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BOSTON – Wednesday was the first day of Boston Bruins development camp, and it started with some big news for fans of the AHL’s Providence Bruins. Olivier Galipeau left NHL Canadiens development camp to join the Bruins organization. The news came in a tweet from Mikael Lalancette of French-Canadien media outlet, TVA:

Galipeau joins the Bruins after finishing a four-year tour of the QMJHL playing for three separate teams: the Val-d’Or Foreurs, Chicoutimi Saguenéens, and most recently, the Acadie-Bathurst Titan. The 6-0, 203-pound defenseman was ranked as the 142nd North American Skater in his draft year (2015) but flew under the radar till his last year in the QMJHL, where he racked up 25 goals and 49 assists through 67 games played. While his numbers are impressive, it’s important to remember Galipeau is a 21-year-old who was playing against teenagers.

Nevertheless, Galipeau is a physical yet smooth-skating blueliner with a good first-pass out of the zone. Since his draft year, Olivier worked to improve his “quick movements”/lateral movement along the line and shot release. Whether his explosion in offensive production during his final year in the QMJHL is a culmination of his four years of work or a byproduct of his physical stature remains to be seen.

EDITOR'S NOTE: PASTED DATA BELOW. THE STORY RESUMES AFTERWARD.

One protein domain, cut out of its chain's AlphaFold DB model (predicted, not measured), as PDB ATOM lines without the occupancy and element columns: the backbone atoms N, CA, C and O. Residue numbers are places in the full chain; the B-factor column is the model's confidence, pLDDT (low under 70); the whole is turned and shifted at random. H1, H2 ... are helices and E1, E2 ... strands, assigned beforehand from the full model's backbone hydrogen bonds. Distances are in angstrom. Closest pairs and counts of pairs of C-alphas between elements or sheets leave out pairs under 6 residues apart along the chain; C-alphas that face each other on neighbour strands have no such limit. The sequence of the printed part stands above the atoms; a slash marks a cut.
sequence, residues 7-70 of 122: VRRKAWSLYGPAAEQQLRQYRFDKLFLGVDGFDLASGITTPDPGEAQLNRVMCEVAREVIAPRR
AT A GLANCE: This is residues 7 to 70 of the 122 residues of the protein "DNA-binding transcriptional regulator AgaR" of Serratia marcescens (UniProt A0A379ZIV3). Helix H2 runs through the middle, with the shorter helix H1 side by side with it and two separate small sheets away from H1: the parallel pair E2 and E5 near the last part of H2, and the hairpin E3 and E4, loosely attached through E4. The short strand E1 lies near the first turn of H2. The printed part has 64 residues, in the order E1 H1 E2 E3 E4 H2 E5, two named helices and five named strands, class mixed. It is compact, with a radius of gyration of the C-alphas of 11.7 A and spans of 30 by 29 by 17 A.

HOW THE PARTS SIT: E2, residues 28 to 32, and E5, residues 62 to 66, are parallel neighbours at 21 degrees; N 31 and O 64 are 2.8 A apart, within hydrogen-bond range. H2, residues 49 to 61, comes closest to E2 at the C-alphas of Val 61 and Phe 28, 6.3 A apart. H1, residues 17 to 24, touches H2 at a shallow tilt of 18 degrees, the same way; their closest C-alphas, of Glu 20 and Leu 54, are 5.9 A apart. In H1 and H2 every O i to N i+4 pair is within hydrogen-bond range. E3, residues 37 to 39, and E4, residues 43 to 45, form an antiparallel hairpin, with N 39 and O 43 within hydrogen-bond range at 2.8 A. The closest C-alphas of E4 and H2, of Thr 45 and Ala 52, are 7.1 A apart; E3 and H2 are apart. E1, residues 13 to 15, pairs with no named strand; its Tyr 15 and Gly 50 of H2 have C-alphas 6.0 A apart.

Details of his contract were not been released at the time of publication, based on the rumor mill at Bruins Development Camp it seems he will join Providence exclusively, much like Connor Clifton did last year out of Quinnipiac. After a year at the AHL level, Bruins brass will most likely re-evaluate his progress and determine if a two-way contract with the big club is in order.

Before this news broke, the focus of this article was going to be an attendee to Bruins development camp I’d like to see the Providence Bruins give an AHL deal to. Lucas Ekeståhl-Jonsson’s name not only stood out because it spanned the entire jersey, but his presence on the ice spoke for itself. The lanky 6-1 Swede is a first-year camp invite, and was excited to learn the North American game: “It’s interesting to see how the NHL players are living and how they practice every day.”

Ekeståhl-Jonsson seemed to be a puck magnet during drill rushes through both sessions of on-ice activities. Both the offense and defense ran through Lucas whenever he was on the ice.  His skating got him into position, but his vision and thinking the game created open passing or shooting lanes. “My biggest asset is my vision, and how I see the play, what I want to do with the puck.” Lucas is both a fan and a critic of his own skating abilities: “It’s definitely one of my strengths.” But in the next breath, he admitted his skating is also an area he needs to improve after exposure to the North American game. The drills at Bruins Development Camp have been “a good workout, especially the [crossover drills]”.

If the Bruins hadn’t picked up a defecting Canadien, Lucas would have made an excellent depth signing or AHL addition. Given the organizational depth of left-shot defensemen, Lucas may have a tough road to break the lineup of Boston or Providence. If he keeps playing smart and sees the ice as well as he has thus far, he’ll be turning more heads than just mine.

Development camp continues through Friday at Warrior Ice Arena in Boston.

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